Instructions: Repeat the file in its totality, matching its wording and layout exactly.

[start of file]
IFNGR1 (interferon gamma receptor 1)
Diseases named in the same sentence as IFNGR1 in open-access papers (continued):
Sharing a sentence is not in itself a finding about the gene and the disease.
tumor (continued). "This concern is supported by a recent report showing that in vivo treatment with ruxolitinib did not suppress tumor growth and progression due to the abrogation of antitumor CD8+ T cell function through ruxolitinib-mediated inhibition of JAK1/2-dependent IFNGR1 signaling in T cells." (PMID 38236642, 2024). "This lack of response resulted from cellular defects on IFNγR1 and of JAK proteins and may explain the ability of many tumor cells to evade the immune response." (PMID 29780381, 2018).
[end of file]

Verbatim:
IFNGR1 (interferon gamma receptor 1)
Diseases named in the same sentence as IFNGR1 in open-access papers (continued):
Sharing a sentence is not in itself a finding about the gene and the disease.
tumor (continued). "This concern is supported by a recent report showing that in vivo treatment with ruxolitinib did not suppress tumor growth and progression due to the abrogation of antitumor CD8+ T cell function through ruxolitinib-mediated inhibition of JAK1/2-dependent IFNGR1 signaling in T cells." (PMID 38236642, 2024). "This lack of response resulted from cellular defects on IFNγR1 and of JAK proteins and may explain the ability of many tumor cells to evade the immune response." (PMID 29780381, 2018).